Tuesday, April 19, 2011

Using LinkedIn to Help You Find a Job

Many of you probably know photography is not my full-time gig (I am a Cube Warrior by day), but you may not know that in January, I embarked on what feels like the most intense job search of my life.  Last week, I was awarded a fantastic job and I am so excited about it!

Guess how I got my resume to stand apart from the likely hundreds of people who applied? LinkedIn! Guess how I targeted my job search only to companies that met the tight criteria I established for my next employer? LinkedIn! Guess how I found out what it was really like to work there before I bothered applying? You got it - LinkedIn.

So, I just wanted to share some ways LinkedIn can help you in your job search. I got 6 interviews in 4 weeks, so don't nobody tell me there are no jobs out there. San Diego is a tough market too, and I was being picky about what I applied to!  There is hope for us all. Here goes:

1. Use the Company Search to find companies you like
Lots of companies don't post their jobs on Craigslist. Shocking, I know. By posting their jobs only on the company job board, they draw the attention of candidates who are genuinely interested in that specific organization.  Googling "companies based in San Diego" doesn't really pull up a solid list so I went to LinkedIn.

The Company Search lets you search by industry, company size, and most importantly (unless you want to move) location. You can even specify only Headquarter locations, which was helpful to me because I knew I wanted to work for a big, established organization. I discovered a huge array of cool companies I didn't even know were here. I went to their job boards and then plugged the link into a spreadsheet.  Before I knew it, I had a list of 60 companies with their job board links easily accessible so I could stay on top of new posts on a regular basis.

2. Expand your network by connecting with everyone you'd feel comfortable with asking to introduce you to a professional contact or refer you to a job.
The last part of that sentence is really important. I have some friends who are really fun to hang out with, but I wouldn't introduce them to my boss. Make sure your LinkedIn Network is made up of people you want to be professionally associated with.


3. Expand your network by joining as many relevant professional groups as possible.
This is KEY. If you are connected to someone through a group, you can email them directly through LinkedIn. This is so helpful when applying/following up to jobs ESPECIALLY if you don't have a direct contact at the company (so many companies have application systems that just feel like a black hole. Thanks Taleo!).  When possible and appropriate, I reached out to people saying, "We have ----- group in common, but I'm writing to you about the ------ position I applied for at your company".

4. Don't be shy about sending a LinkedIn message to people that work at a company you have your eye on, even if there isn't a job currently available.
If you reach to someone simply to learn more about what they do and the organization itself, you're in a better position to ask for info/assistance when the job DOES open up.  They'll know you more than they would have otherwise, and know that you're truly excited about the company. Both of those factors will help get your resume to the right people.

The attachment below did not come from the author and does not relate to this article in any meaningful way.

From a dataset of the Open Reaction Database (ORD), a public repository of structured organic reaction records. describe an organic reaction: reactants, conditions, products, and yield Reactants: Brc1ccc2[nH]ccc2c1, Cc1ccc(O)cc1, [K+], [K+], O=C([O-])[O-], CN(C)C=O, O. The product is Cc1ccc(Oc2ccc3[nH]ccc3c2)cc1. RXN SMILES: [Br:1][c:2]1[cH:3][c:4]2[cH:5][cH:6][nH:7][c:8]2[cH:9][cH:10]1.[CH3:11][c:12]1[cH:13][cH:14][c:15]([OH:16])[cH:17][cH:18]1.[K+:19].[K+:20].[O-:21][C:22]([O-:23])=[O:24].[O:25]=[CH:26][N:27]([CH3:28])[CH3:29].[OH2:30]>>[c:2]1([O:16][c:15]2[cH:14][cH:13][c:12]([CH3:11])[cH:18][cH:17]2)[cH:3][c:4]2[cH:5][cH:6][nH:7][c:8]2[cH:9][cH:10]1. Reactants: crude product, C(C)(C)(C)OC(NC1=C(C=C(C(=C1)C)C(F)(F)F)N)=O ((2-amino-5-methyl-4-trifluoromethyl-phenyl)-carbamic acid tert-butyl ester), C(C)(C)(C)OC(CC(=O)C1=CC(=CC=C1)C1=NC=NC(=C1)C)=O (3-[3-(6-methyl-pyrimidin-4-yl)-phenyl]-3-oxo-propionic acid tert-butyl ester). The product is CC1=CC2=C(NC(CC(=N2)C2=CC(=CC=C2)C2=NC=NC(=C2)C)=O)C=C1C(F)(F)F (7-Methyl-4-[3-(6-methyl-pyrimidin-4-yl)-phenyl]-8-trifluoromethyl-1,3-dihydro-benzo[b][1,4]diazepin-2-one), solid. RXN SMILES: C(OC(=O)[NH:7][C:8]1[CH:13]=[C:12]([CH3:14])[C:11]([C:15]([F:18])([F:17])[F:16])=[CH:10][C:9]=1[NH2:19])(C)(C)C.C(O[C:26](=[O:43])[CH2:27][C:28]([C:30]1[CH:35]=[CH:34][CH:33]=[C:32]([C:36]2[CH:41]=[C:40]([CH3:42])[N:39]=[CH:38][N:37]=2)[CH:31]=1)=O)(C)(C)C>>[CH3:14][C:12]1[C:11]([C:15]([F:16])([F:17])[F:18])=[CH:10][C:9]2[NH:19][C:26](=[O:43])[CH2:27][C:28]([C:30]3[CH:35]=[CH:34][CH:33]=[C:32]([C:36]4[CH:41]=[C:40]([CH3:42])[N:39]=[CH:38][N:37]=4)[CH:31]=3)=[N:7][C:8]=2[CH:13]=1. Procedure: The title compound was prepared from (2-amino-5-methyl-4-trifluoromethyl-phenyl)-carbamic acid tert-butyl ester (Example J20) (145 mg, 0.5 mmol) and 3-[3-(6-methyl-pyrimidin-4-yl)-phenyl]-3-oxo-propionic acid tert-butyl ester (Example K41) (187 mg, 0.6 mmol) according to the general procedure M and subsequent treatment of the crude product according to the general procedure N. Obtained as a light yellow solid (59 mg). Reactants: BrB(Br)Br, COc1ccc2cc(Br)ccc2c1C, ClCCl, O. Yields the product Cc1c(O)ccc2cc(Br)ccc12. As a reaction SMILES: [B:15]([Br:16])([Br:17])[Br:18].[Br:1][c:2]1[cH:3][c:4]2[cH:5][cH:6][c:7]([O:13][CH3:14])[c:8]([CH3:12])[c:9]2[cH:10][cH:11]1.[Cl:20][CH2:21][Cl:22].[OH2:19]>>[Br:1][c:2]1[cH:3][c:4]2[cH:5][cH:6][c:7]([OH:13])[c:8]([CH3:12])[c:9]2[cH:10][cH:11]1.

Plus, you'll get an inside scoop.  I realized I had a friend who worked at a company I had my eye on; talking to him told me that the work/life balance the company offered wouldn't match what I wanted.

5. Once you find a job you like, check LinkedIn to see who you know at that company.
You'll be surprised who you're connected to through the groups you've joined and network you've built.  I was able to get status updates on open positions, direct email addresses for hiring managers, and my resume handed directly to the people in charge.  It felt so great to get an email back from a director at the company that had posted a job I wanted: "Liz, looks like you have a great background. Please email this recruiter directly (shared address) and tell her I sent you."

So, those are the big LinkedIn things this job hunt taught me - there are many other ways to use it, but since they're fairly obvious, I won't touch on them here.  Hopefully this will help someone out there. I'm always happy to share my experiences, so if you want to email me directly about job hunting, please feel free! You can also leave a comment on the post and I'll do my best to respond ASAP.

I'll assume if you read this far, you're looking for a job so...good luck to you in your search!

Liz

PS. Indeed.com is far better than the Monster.com or careerbuilder.com job boards!

4 comments:

All content © Rachel Wolfe said...

WOW! GREAT article you've posted here. Thanks for all the tips!!!

jfhst18 said...

What do you like about Indeed.com? Would be interested in a post on your experience with it.

Congratulations on the new job!

Liz said...

@jfhst18, thanks, I'm really excited about it!

I liked Indeed.com for a couple of reasons - first, it pulls from LOTS of different sources, including Monster, Career Builder, and other industry-specific job boards (like Dice.com) I wouldn't have checked otherwise.

The other thing I liked were the search results. I found results were a better match to my keywords than I found on other sites, and Indeed.com left out all the crap that Monster and Career Builder add in as a "sponsored" results.

jfhst18 said...

Thanks for the details about Indeed.com. I hadn't heard of it, and you've put it on my radar. I'm not exactly looking for a job, but I like to know what's out there and am fascinated by the niceties of search.